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Family Background
Youthful Experience
Irish Command
Queen's Favourite
Discovery of Virginia
Royal Servant
Ralph Lane's Colony
Courtly Rivalries
The Lost Colony
Fall from Grace
Wilderness Years
Search for El Dorado
Attack on Cadiz
Conflict with Essex
Out with the Old
In the Tower
Last Chance
Return to America
Execution


Biography of Sir Walter Raleigh by Christopher Smith
S I R      W A L T E R
 R A L E I G H
Part 7: Ralph Lane's Colony

A Native of Florida drawn by John WhiteSir Walter chose his cousin, Sir Richard Grenville, to head his second expedition to the New World. They sailed from Portsmouth on 9th April 1585 with five ships and two pinnaces. Grenville sailed in the Tiger with Simon Fernandez as the pilot. Philip Amadas and Ralph Lane, from Lympstone (Devon), were fellow officers on board. There were initial difficulties when a pinnace sank in a storm off Portugal. However, though the fleet was scattered, it managed to collect again off Puerto Rico. They then sailed on past Hispaniola, the Bahamas and up the Florida Channel, where disaster struck. The Tiger grounded, spoiling valuable stores. Grenville and Lane were at loggerheads. The former decided it was time for action and led a party inland. During this exploration, John White recorded a valuable insight into Native American life. Sunflowers and pumpkins flourished and so did tobacco which the natives smoked. It had been grown in England as early as 1565, but it was Raleigh who made it fashionable following this very expedition. Grenville soon returned and, armed with these details of local crops, he began to build a settlement on Roanoke Island. He established about a hundred men there before setting off back to England in the Tiger. On the return voyage, he boarded the Santa Maria, a Spanish Treasure Ship filled with gold, silver, pearls, sugar and spices. Grenville eventually met Sir Walter in Plymouth with half this Spanish crew to ransom. The Queen and the investors were delighted.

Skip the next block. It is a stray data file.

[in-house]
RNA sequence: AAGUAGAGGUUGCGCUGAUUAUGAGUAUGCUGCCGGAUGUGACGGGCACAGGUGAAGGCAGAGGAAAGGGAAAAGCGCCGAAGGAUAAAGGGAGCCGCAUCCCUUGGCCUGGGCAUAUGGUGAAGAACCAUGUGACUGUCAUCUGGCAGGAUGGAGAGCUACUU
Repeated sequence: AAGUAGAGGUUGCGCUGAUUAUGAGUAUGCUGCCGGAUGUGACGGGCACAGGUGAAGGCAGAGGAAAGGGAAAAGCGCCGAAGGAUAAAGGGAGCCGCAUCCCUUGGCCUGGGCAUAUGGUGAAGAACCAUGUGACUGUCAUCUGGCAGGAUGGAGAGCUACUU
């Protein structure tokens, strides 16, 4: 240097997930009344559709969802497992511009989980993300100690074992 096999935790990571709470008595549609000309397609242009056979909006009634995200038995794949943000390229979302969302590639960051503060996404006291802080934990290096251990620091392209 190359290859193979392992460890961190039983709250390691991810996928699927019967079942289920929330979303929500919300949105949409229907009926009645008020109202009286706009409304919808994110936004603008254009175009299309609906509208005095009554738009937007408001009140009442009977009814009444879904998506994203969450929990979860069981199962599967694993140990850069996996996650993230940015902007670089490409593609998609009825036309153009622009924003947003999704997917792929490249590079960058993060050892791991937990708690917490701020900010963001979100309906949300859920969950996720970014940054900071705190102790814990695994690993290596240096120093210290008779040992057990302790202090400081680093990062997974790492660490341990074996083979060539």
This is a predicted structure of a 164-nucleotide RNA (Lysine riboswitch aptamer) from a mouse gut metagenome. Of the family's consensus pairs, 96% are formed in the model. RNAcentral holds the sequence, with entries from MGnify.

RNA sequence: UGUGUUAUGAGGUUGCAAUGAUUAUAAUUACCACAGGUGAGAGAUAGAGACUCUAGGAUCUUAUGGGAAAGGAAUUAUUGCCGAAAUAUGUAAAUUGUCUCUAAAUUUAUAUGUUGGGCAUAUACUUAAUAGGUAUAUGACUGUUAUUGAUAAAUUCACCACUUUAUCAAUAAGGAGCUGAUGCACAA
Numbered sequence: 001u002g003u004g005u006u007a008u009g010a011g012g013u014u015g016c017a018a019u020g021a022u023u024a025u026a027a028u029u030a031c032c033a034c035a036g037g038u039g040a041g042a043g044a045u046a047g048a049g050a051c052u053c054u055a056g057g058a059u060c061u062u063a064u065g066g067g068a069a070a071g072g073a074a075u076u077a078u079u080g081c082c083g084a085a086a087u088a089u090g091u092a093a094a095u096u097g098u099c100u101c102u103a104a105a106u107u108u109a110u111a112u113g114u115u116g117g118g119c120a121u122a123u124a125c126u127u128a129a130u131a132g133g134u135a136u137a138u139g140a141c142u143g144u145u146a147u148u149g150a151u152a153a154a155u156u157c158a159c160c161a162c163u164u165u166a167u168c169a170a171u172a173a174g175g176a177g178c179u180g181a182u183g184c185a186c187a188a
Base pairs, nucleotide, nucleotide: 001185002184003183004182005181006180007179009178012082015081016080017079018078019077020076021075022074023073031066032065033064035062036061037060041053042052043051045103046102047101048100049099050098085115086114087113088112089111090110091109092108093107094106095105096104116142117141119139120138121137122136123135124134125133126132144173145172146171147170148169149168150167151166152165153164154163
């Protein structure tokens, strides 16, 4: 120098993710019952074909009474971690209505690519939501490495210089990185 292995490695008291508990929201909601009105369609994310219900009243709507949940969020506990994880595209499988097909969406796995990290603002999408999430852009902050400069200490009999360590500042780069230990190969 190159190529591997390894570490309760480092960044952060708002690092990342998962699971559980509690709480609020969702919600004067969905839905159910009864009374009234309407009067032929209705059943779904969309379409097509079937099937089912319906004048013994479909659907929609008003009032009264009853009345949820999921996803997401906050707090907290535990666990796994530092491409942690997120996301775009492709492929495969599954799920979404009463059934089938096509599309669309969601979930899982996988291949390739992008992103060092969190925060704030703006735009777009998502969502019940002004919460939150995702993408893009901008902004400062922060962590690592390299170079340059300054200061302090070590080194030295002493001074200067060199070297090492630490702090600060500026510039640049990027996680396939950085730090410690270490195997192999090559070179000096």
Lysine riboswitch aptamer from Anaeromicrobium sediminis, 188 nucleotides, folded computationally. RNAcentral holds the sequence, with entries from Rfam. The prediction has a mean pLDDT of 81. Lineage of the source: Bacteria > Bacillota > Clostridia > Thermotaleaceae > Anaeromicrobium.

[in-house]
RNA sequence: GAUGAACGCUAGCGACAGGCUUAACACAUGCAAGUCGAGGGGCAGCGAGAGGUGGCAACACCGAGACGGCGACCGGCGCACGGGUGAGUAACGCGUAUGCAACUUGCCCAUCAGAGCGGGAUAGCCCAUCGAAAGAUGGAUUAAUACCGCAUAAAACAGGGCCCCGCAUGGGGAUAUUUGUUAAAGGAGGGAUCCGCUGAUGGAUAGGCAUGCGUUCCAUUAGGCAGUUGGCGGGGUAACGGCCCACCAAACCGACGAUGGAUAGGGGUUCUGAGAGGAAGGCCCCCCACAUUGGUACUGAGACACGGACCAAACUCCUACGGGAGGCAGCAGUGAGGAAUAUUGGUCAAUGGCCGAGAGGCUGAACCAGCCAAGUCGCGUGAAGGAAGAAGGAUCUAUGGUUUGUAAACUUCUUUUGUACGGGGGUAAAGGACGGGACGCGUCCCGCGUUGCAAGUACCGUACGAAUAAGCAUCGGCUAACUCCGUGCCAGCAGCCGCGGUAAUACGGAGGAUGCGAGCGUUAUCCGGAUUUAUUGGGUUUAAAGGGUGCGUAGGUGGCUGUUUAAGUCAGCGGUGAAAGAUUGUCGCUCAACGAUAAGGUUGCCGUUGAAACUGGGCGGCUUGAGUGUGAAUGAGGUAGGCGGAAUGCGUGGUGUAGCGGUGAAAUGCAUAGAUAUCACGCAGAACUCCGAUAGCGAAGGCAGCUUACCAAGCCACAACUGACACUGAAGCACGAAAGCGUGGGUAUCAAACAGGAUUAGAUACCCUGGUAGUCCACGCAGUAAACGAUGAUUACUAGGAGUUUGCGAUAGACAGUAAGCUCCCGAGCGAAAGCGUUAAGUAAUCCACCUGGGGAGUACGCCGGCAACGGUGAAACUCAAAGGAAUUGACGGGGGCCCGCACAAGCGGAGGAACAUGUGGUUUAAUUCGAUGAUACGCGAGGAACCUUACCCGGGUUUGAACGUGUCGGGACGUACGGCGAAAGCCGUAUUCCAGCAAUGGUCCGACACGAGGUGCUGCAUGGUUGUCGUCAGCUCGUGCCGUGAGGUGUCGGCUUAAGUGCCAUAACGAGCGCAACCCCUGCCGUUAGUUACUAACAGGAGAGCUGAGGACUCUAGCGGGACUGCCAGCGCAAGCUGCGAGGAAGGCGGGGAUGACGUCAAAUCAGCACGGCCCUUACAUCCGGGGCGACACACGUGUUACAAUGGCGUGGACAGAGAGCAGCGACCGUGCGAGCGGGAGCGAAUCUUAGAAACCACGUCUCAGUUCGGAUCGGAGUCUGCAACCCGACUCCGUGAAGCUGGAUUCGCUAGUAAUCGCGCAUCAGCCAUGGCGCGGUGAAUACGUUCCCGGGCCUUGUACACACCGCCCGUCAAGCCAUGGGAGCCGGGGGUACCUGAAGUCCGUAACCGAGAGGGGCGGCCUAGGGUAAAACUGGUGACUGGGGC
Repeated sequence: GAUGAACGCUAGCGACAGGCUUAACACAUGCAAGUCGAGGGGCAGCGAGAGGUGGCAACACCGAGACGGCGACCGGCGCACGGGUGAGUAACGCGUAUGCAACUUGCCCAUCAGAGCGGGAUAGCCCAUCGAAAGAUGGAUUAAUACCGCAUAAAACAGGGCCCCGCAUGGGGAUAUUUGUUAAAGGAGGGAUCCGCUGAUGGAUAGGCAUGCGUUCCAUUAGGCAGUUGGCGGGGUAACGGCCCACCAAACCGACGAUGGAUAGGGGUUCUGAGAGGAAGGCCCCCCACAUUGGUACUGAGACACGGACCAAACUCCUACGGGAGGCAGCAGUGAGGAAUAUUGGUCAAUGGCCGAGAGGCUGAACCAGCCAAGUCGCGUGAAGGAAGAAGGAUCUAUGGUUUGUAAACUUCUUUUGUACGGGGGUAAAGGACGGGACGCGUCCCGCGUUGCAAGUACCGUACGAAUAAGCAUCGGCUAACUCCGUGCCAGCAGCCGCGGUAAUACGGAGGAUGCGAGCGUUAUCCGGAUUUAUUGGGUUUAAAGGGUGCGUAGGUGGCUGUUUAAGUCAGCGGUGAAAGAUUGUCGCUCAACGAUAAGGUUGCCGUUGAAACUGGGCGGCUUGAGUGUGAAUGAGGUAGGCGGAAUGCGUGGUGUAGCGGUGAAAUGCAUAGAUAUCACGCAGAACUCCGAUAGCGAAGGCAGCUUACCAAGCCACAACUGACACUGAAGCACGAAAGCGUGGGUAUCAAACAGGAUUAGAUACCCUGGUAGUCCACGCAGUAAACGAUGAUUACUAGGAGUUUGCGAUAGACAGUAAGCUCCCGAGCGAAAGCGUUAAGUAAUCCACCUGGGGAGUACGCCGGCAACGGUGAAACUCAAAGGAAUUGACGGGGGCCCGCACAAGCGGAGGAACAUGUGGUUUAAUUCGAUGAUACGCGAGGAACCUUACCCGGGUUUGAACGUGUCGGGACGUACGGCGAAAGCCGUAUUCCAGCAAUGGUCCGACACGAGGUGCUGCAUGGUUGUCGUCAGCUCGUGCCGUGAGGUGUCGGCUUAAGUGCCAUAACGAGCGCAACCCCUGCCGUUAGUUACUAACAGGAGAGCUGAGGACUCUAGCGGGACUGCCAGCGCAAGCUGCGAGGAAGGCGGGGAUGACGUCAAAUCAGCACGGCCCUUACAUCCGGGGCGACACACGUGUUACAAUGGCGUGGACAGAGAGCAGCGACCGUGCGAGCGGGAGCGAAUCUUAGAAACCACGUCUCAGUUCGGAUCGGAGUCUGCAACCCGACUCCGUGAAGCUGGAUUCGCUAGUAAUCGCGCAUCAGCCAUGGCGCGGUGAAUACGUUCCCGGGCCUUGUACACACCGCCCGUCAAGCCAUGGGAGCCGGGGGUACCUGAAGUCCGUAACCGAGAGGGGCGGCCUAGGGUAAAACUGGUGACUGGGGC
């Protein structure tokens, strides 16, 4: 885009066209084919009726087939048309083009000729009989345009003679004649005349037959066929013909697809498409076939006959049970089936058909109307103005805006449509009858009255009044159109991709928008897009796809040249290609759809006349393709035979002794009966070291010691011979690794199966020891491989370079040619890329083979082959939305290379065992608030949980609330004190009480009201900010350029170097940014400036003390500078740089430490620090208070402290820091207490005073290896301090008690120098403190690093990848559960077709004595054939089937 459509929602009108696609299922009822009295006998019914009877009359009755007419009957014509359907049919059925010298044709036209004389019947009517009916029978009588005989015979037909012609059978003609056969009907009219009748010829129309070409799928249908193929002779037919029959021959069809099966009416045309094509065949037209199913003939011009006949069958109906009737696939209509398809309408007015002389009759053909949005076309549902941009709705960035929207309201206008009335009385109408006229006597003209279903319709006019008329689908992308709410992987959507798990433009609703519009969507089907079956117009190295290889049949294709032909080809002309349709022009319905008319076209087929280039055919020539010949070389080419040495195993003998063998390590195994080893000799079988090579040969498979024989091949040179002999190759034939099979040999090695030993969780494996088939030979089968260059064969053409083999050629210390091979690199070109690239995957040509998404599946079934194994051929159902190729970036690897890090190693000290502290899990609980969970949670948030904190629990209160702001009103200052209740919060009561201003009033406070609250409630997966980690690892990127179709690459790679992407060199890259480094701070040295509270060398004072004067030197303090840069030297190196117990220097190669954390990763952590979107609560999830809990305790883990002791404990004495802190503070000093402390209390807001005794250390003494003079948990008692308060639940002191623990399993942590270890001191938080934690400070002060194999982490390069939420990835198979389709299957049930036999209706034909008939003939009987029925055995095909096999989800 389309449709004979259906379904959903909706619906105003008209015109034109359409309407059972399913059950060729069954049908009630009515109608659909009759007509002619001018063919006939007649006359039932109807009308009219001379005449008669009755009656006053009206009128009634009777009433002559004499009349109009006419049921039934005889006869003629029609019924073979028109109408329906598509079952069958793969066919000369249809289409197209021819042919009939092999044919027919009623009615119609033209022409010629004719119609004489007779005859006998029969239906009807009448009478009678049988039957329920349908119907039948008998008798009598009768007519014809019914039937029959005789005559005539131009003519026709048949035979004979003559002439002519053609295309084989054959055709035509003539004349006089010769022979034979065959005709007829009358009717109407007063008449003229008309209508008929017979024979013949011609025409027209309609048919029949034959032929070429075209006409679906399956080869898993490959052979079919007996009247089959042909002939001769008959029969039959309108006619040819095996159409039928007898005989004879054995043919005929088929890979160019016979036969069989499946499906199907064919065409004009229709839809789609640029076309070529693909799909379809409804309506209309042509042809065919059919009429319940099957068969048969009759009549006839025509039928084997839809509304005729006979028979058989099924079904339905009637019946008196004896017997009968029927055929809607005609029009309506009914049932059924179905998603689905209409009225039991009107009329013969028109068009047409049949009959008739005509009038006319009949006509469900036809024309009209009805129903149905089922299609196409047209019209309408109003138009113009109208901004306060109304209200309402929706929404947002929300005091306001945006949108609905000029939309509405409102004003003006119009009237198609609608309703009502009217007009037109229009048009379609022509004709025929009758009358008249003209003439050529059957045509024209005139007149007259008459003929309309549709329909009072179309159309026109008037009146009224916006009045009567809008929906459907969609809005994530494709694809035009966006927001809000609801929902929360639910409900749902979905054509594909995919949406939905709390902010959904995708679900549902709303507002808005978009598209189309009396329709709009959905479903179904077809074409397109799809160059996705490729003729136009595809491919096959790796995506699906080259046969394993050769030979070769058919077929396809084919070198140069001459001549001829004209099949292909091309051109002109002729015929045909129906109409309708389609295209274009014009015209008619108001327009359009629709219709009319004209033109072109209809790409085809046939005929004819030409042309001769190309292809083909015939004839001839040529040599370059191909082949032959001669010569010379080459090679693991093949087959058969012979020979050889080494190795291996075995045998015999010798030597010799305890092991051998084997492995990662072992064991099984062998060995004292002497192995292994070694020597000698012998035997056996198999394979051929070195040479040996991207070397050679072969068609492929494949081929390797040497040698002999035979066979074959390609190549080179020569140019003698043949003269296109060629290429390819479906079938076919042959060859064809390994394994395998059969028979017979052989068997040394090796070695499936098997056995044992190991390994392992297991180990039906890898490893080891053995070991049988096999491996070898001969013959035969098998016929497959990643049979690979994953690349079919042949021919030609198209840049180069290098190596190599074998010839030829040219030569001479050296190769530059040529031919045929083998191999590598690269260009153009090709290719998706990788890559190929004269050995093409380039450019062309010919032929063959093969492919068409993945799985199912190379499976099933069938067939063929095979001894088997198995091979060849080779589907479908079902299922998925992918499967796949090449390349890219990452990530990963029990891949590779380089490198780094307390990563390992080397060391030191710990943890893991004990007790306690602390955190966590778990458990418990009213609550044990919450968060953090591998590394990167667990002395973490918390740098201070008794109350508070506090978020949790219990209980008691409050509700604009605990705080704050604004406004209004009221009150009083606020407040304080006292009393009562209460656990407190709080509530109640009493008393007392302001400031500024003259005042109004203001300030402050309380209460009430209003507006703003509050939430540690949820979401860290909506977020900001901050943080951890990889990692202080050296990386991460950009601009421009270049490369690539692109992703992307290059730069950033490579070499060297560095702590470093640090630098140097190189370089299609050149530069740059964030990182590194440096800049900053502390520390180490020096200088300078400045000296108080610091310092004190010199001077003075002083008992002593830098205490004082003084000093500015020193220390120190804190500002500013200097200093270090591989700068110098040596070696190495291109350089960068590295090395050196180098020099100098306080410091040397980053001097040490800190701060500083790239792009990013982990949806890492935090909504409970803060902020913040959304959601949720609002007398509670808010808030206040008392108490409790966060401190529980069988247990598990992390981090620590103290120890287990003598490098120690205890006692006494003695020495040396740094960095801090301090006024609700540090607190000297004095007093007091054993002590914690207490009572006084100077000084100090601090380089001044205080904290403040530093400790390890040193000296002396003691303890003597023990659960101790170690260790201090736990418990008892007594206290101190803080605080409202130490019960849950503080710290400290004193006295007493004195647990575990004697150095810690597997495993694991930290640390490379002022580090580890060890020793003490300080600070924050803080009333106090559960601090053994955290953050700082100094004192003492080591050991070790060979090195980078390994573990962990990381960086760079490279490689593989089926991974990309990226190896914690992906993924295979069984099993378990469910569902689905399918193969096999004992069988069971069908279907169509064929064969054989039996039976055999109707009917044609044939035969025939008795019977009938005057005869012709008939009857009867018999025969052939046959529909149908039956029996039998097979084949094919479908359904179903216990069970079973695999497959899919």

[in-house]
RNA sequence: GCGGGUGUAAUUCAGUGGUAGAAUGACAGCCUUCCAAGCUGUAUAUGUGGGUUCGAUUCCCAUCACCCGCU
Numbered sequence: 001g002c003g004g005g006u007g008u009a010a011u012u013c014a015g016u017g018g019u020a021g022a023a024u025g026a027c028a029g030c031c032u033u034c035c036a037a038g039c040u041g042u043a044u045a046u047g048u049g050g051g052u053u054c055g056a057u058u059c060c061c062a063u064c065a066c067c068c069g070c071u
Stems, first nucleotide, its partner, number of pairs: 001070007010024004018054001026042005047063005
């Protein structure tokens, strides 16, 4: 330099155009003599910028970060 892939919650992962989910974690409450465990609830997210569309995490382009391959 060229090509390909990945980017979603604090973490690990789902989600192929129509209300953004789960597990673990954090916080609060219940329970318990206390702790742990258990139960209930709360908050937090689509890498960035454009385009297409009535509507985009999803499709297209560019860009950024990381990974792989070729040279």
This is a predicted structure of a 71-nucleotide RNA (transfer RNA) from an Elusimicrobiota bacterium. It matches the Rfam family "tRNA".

Lane remained in the fort at Roanoke with a hundred and seven men. He dispatched a party, including Harriot and White, to Chesapeake Bay to make the first maps of North America and what is now Virginia; but the settlement depended heavily upon the Native Americans for food and this led to many disputes. Raleigh had problems in sending a relief expedition and when Grenville finally arrived and found no-one remaining. Sir Francis Drake had, in fact, rescued them from the harsh conditions which they could no longer bear. Unfortunately, in the chaos of the evacuation, many of their voluminous records were thrown overboard by the uncaring sailors and three men were even left behind by accident. The remainder arrived in Plymouth on 28th July 1586.

Despite this triumph, Essex' threat to Raleigh's position at Court soon resurfaced. The commander of the armed forces - despite his military incompetence - the Earl of Leicester, now died of cancer. Elizabeth mourned his death, but made his widow settle most of the Earl's debts herself. She then forced the poor lady to give up Leicester's lodgings at St. James' Palace to the Earl of Essex who was further ennobled by being elevated to the Order of the Garter. Raleigh then quarrelled with Essex and was challenged to a duel. Eventually, however, the latter was prevented from taking part by the strenuous intervention of other parties. Raleigh left for Ireland, where he began to spend much more of his time: converting Lismore Castle and visiting his neighbour, Spenser, who was writing his 'The Fairie Queen'.

Part 8: Courtly Rivalries


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